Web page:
A Korean-American man has confessed to trying to steal military secrets from North Korea in order to overthrow the government in Pyongyang.
Kim Dong-chul, who has been detained in North Korea since last October, took part in a meeting with media organizations in Pyongyang, confessed to his crime and asked for mercy, Japan’s Kyodo news agency said on Friday.
He said he tried to steal military secrets from North Korea in cooperation with South Koreans. He said the move was aimed at toppling the North Korean regime.
The meeting reportedly began with an official praising the country’s nuclear achievements and leader Kim Jong-un.
Earlier reports said that Kim was a Christian pastor who had worked in the US and China and sent medical aid to North Korea.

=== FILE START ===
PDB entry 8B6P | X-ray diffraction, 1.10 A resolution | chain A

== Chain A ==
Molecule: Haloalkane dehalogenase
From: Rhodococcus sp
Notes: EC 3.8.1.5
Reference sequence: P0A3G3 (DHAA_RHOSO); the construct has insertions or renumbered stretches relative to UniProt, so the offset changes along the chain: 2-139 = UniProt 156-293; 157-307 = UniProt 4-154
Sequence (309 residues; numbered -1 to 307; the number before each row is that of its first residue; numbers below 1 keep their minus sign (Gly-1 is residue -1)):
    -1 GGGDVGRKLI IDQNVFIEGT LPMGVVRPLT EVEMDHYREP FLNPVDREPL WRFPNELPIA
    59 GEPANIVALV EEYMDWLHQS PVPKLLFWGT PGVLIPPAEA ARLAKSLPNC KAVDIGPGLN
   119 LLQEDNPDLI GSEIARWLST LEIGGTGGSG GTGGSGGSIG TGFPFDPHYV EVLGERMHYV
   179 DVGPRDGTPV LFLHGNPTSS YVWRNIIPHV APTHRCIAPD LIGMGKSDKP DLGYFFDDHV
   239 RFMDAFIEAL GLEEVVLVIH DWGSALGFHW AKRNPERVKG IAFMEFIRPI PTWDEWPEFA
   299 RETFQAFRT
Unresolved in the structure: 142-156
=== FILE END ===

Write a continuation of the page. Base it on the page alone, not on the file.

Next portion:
The CNN said in January that Kim was 60 and born in Fairfax, Virginia and that he said he worked as a spy for South Korea.
Two other foreign nationals are held in North Korea, an American student who was sentenced to 15 years of hard labor for trying to steal a banner with a political slogan and a Korean-Canadian Christian pastor who was sentenced to life in jail for subversion.
On Thursday, North Korean said it successfully tested a solid-fuel rocket engine that can improve the country’s ballistic missile capabilities.
The test was conducted under Kim’s supervision. He hailed the test as an “historic” advance in North Korea’s nuclear strike capability.
Kim said the solid fuel test would allow a major upgrade in the country’s missile delivery systems would “strike great horror and terror into the hearts of our enemies.”
Solid-fuel rockets have advantages in military use, although liquid-fuel rockets are considered more sophisticated because of their controllable thrust.
The alleged test follows Pyongyang’s simulated test of an atmospheric re-entry of a ballistic missile last week that accelerated the country’s push to produce ballistic missiles capable of carrying nuclear warheads.